Tajikistan's recent military base deal with Russia raised some eyebrows, especially since an aide to Russian President Vladimir Putin crowed that they got the 30-year extension "almost for free." There was a lot of skeptical reaction in Tajikistan's blogosphere, as Global Voices reported. One sample:
Joking in front of media before any deals had been announced, Putin addressed Tajikistan's president (as quoted in Radio Ozodi): "I always knew that you were a wise person. You invited us on your birthday, enticed us, one could say, because you can't refuse anything on someone's birthday. Now we will have to sign anything you ask us to."
Reacting to Putin's joke, blogger Shukufa described this statement as an example of “oriental diplomacy”. She wrote: "What Rahmon should learn from Putin is diplomacy. It is spectacular how Putin today enticed Rahmon to sign the base deal on Russia's terms, while enabling [the Tajik leader] to save face and even claim that the terms had been dictated by Tajikistan."
But Tajikistan's opposition politicians aren't particularly opposed to the deal. The country's most significant opposition figure, Muhiddin Kabiri of the Islamic Renaissance Party said the deal was the lesser evil that could be expected. He said in principle he's against the presence of foreign military bases in Tajikistan...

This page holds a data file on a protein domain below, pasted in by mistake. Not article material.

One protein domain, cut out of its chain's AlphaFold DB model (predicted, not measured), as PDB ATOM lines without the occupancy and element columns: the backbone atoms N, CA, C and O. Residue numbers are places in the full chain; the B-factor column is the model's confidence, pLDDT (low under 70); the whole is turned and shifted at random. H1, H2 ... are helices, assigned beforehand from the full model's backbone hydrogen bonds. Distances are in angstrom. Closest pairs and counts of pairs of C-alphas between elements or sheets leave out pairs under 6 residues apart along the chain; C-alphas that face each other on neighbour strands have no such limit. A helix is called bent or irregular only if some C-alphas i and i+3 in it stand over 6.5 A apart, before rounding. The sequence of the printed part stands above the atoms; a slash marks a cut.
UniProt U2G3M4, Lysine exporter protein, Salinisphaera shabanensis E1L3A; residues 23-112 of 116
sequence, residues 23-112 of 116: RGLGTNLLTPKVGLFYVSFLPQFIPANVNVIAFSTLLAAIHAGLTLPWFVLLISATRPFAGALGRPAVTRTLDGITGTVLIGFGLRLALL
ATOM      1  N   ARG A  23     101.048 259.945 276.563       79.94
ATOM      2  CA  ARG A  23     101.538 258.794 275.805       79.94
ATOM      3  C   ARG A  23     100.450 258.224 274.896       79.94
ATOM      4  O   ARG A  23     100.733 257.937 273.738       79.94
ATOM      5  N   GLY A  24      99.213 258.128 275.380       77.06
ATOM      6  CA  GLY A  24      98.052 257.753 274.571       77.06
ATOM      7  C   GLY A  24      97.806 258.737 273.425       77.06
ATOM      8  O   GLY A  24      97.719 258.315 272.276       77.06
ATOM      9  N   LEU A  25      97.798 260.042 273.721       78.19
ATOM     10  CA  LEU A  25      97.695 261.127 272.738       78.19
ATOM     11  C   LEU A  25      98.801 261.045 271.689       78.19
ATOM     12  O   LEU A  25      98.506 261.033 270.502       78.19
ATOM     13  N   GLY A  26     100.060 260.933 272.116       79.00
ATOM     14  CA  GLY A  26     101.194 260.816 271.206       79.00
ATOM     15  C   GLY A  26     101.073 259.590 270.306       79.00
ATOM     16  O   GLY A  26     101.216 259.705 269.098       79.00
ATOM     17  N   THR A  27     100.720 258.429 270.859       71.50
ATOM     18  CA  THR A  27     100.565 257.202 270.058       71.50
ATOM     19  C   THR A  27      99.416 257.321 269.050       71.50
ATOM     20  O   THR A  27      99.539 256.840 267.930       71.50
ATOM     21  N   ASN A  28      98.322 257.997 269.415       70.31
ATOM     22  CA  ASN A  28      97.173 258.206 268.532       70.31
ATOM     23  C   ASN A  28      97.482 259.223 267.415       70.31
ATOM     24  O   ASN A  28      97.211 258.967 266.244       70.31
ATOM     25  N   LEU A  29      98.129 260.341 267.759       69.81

"But I see the signing of the agreement on the prolongation of the Russian base as less harmful than the presence of bases of other governments in our country, as Russia already has more than 100 years of military presence in Tajikistan."
According to Asia Plus, Kabiri added that the entire deal, the duty-free petroleum products and aid to Tajikistan's security structures in the fight against drug trafficking, was "to the advantage of both parties." Unsurprisingly, the Communist Party also approved of the deal; it's leader enthused that "it represents proof that Russia is seriously mutually beneficial projects with its partners in the CIS."
Anyway, one could certainly quibble with either of these analyses, but the point is probably that it doesn't do any politician any good in Tajikistan to oppose Russia too strenuously.